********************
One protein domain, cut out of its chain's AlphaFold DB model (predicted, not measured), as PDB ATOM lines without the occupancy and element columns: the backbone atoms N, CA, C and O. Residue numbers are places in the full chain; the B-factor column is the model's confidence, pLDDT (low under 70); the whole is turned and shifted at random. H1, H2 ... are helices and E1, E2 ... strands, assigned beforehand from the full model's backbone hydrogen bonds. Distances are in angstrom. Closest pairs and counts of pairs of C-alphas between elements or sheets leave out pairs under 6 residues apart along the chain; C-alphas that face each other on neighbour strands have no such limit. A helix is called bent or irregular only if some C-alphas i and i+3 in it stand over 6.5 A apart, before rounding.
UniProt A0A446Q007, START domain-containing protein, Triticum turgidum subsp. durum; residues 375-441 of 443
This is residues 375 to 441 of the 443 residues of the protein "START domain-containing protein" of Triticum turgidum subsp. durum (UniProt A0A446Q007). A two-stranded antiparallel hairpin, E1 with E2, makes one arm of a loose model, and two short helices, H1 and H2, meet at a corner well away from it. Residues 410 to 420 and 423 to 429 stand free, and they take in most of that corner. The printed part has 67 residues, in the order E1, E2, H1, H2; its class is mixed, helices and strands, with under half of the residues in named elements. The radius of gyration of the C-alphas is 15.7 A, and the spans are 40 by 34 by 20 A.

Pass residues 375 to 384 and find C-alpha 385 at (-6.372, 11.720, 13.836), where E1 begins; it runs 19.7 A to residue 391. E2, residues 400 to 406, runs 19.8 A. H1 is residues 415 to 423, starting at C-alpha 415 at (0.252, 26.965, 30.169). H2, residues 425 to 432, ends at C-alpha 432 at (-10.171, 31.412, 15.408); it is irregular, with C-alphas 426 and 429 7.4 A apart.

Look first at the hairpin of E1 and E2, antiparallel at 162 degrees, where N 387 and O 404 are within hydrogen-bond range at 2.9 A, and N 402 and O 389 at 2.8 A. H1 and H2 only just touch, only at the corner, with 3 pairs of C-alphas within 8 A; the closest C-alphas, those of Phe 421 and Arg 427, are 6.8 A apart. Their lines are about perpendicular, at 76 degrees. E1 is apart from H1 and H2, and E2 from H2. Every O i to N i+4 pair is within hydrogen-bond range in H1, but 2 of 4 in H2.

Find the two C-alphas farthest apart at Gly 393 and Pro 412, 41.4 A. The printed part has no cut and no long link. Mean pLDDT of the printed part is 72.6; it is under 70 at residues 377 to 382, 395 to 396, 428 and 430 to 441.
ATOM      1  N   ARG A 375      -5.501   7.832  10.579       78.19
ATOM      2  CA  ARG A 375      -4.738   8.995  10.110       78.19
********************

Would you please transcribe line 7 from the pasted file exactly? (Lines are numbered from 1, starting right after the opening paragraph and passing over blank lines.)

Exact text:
ATOM      2  CA  ARG A 375      -4.738   8.995  10.110       78.19